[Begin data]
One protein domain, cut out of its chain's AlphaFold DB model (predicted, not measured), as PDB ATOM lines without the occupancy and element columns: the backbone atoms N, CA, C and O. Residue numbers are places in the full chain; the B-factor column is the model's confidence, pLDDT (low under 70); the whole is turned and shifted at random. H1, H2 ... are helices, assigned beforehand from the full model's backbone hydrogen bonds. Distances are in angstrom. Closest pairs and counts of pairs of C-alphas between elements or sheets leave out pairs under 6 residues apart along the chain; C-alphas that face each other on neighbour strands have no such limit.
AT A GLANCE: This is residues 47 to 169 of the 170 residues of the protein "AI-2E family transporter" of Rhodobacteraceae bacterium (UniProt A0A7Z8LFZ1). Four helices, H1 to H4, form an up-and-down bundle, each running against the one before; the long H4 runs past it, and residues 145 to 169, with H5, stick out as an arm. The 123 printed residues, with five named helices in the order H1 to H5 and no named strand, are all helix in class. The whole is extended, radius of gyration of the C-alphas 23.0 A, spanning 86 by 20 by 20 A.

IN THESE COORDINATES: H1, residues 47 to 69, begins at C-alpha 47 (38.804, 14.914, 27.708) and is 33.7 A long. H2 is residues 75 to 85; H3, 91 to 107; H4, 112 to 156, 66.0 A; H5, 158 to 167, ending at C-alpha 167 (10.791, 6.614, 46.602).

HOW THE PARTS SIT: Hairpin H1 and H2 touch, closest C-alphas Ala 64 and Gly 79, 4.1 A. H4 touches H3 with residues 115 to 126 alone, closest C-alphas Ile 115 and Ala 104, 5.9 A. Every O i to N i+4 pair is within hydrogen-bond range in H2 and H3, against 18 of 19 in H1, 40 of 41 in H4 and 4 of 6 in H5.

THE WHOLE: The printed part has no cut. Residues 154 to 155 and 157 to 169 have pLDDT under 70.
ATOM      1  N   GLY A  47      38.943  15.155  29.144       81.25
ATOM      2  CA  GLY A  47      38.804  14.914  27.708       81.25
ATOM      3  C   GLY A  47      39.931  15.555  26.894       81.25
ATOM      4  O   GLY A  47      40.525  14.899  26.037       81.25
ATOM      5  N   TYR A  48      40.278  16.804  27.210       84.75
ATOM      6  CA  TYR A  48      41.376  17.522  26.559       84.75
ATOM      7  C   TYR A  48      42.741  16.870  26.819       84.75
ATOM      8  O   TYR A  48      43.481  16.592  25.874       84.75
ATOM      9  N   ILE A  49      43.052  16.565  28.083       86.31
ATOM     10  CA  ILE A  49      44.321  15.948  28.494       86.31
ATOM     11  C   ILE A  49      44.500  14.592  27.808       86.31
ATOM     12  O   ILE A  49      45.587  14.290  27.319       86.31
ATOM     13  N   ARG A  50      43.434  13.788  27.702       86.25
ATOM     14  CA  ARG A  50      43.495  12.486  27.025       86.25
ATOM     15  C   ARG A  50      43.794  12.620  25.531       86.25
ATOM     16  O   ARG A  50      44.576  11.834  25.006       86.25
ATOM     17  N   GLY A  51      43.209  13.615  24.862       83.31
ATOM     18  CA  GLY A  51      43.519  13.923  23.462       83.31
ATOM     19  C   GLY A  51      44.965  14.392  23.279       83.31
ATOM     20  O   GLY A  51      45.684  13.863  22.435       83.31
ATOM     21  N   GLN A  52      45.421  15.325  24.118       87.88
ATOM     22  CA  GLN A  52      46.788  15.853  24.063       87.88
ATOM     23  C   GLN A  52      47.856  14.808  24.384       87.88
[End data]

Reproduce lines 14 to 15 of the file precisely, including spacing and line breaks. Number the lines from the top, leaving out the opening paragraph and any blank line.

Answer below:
ATOM     10  CA  ILE A  49      44.321  15.948  28.494       86.31
ATOM     11  C   ILE A  49      44.500  14.592  27.808       86.31